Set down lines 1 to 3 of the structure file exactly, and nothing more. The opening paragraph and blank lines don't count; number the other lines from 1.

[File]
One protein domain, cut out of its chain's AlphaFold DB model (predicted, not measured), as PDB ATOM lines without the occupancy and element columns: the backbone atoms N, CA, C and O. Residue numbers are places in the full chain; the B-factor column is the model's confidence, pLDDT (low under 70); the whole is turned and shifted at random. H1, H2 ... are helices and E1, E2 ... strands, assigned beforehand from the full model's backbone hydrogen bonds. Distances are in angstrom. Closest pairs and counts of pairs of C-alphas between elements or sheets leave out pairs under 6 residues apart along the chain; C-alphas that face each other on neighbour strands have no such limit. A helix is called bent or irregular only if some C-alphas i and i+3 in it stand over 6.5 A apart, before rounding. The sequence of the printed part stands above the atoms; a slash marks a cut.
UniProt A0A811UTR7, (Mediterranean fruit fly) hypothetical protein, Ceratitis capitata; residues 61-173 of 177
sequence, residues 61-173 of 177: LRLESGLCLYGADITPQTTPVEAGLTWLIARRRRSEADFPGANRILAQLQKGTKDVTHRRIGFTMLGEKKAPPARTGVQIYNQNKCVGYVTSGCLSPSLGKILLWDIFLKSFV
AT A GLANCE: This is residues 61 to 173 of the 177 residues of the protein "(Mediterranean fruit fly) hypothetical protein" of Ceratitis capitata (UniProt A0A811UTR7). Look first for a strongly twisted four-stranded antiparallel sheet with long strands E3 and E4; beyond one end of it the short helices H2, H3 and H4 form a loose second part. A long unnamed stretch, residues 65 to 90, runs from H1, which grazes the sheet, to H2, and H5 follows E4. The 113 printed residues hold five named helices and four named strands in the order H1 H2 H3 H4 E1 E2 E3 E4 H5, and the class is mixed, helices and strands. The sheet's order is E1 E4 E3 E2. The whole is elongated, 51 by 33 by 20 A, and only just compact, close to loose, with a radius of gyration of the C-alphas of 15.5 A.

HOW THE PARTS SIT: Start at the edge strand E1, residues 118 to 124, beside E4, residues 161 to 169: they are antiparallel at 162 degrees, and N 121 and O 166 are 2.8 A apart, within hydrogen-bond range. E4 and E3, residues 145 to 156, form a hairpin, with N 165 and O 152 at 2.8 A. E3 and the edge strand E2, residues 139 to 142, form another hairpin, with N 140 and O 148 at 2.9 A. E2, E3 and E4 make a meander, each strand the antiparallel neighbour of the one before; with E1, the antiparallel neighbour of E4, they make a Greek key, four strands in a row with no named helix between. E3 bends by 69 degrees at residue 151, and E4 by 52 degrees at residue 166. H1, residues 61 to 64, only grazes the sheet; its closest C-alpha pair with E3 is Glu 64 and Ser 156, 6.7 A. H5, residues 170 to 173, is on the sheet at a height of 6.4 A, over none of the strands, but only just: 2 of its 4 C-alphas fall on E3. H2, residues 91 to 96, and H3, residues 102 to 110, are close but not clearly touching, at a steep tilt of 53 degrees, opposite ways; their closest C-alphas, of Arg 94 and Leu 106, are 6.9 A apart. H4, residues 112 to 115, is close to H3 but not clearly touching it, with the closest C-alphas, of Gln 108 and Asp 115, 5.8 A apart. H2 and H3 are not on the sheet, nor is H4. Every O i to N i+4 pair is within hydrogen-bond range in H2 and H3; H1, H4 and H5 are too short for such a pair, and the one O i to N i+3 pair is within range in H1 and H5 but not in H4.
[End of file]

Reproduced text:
UniProt A0A811UTR7, (Mediterranean fruit fly) hypothetical protein, Ceratitis capitata; residues 61-173 of 177
sequence, residues 61-173 of 177: LRLESGLCLYGADITPQTTPVEAGLTWLIARRRRSEADFPGANRILAQLQKGTKDVTHRRIGFTMLGEKKAPPARTGVQIYNQNKCVGYVTSGCLSPSLGKILLWDIFLKSFV
AT A GLANCE: This is residues 61 to 173 of the 177 residues of the protein "(Mediterranean fruit fly) hypothetical protein" of Ceratitis capitata (UniProt A0A811UTR7). Look first for a strongly twisted four-stranded antiparallel sheet with long strands E3 and E4; beyond one end of it the short helices H2, H3 and H4 form a loose second part. A long unnamed stretch, residues 65 to 90, runs from H1, which grazes the sheet, to H2, and H5 follows E4. The 113 printed residues hold five named helices and four named strands in the order H1 H2 H3 H4 E1 E2 E3 E4 H5, and the class is mixed, helices and strands. The sheet's order is E1 E4 E3 E2. The whole is elongated, 51 by 33 by 20 A, and only just compact, close to loose, with a radius of gyration of the C-alphas of 15.5 A.